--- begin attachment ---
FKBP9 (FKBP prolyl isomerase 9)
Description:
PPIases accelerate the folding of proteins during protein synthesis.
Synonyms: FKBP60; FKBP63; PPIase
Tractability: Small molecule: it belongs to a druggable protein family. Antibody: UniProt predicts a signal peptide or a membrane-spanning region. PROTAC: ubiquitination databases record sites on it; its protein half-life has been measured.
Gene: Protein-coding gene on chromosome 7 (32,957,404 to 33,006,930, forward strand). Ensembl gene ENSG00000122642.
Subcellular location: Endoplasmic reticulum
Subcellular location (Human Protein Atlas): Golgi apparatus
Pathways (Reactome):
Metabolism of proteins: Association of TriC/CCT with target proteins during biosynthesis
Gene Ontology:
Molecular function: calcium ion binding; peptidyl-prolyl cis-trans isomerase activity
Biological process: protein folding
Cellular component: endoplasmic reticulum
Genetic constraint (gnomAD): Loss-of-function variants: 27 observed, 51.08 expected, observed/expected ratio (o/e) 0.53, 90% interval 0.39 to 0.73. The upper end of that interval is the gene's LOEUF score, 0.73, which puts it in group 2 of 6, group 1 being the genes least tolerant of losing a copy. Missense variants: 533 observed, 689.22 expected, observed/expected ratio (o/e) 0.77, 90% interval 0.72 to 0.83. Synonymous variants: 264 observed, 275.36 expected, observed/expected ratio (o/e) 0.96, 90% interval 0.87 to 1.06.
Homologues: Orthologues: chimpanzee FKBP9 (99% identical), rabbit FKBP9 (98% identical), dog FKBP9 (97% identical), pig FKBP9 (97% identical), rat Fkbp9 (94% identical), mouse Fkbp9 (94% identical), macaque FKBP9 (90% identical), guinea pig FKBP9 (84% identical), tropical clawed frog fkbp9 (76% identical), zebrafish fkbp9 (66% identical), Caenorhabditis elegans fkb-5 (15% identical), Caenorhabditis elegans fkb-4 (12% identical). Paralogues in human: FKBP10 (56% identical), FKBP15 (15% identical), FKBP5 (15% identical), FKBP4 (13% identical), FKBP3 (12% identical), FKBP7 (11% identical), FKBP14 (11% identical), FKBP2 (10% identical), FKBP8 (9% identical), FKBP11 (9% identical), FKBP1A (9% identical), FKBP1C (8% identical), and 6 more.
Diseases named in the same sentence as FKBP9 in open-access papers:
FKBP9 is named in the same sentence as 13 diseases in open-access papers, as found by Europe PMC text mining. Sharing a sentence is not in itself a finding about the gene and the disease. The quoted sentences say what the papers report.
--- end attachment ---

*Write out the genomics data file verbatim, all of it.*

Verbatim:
FKBP9 (FKBP prolyl isomerase 9)
Description:
PPIases accelerate the folding of proteins during protein synthesis.
Synonyms: FKBP60; FKBP63; PPIase
Tractability: Small molecule: it belongs to a druggable protein family. Antibody: UniProt predicts a signal peptide or a membrane-spanning region. PROTAC: ubiquitination databases record sites on it; its protein half-life has been measured.
Gene: Protein-coding gene on chromosome 7 (32,957,404 to 33,006,930, forward strand). Ensembl gene ENSG00000122642.
Subcellular location: Endoplasmic reticulum
Subcellular location (Human Protein Atlas): Golgi apparatus
Pathways (Reactome):
Metabolism of proteins: Association of TriC/CCT with target proteins during biosynthesis
Gene Ontology:
Molecular function: calcium ion binding; peptidyl-prolyl cis-trans isomerase activity
Biological process: protein folding
Cellular component: endoplasmic reticulum
Genetic constraint (gnomAD): Loss-of-function variants: 27 observed, 51.08 expected, observed/expected ratio (o/e) 0.53, 90% interval 0.39 to 0.73. The upper end of that interval is the gene's LOEUF score, 0.73, which puts it in group 2 of 6, group 1 being the genes least tolerant of losing a copy. Missense variants: 533 observed, 689.22 expected, observed/expected ratio (o/e) 0.77, 90% interval 0.72 to 0.83. Synonymous variants: 264 observed, 275.36 expected, observed/expected ratio (o/e) 0.96, 90% interval 0.87 to 1.06.
Homologues: Orthologues: chimpanzee FKBP9 (99% identical), rabbit FKBP9 (98% identical), dog FKBP9 (97% identical), pig FKBP9 (97% identical), rat Fkbp9 (94% identical), mouse Fkbp9 (94% identical), macaque FKBP9 (90% identical), guinea pig FKBP9 (84% identical), tropical clawed frog fkbp9 (76% identical), zebrafish fkbp9 (66% identical), Caenorhabditis elegans fkb-5 (15% identical), Caenorhabditis elegans fkb-4 (12% identical). Paralogues in human: FKBP10 (56% identical), FKBP15 (15% identical), FKBP5 (15% identical), FKBP4 (13% identical), FKBP3 (12% identical), FKBP7 (11% identical), FKBP14 (11% identical), FKBP2 (10% identical), FKBP8 (9% identical), FKBP11 (9% identical), FKBP1A (9% identical), FKBP1C (8% identical), and 6 more.
Diseases named in the same sentence as FKBP9 in open-access papers:
FKBP9 is named in the same sentence as 13 diseases in open-access papers, as found by Europe PMC text mining. Sharing a sentence is not in itself a finding about the gene and the disease. The quoted sentences say what the papers report.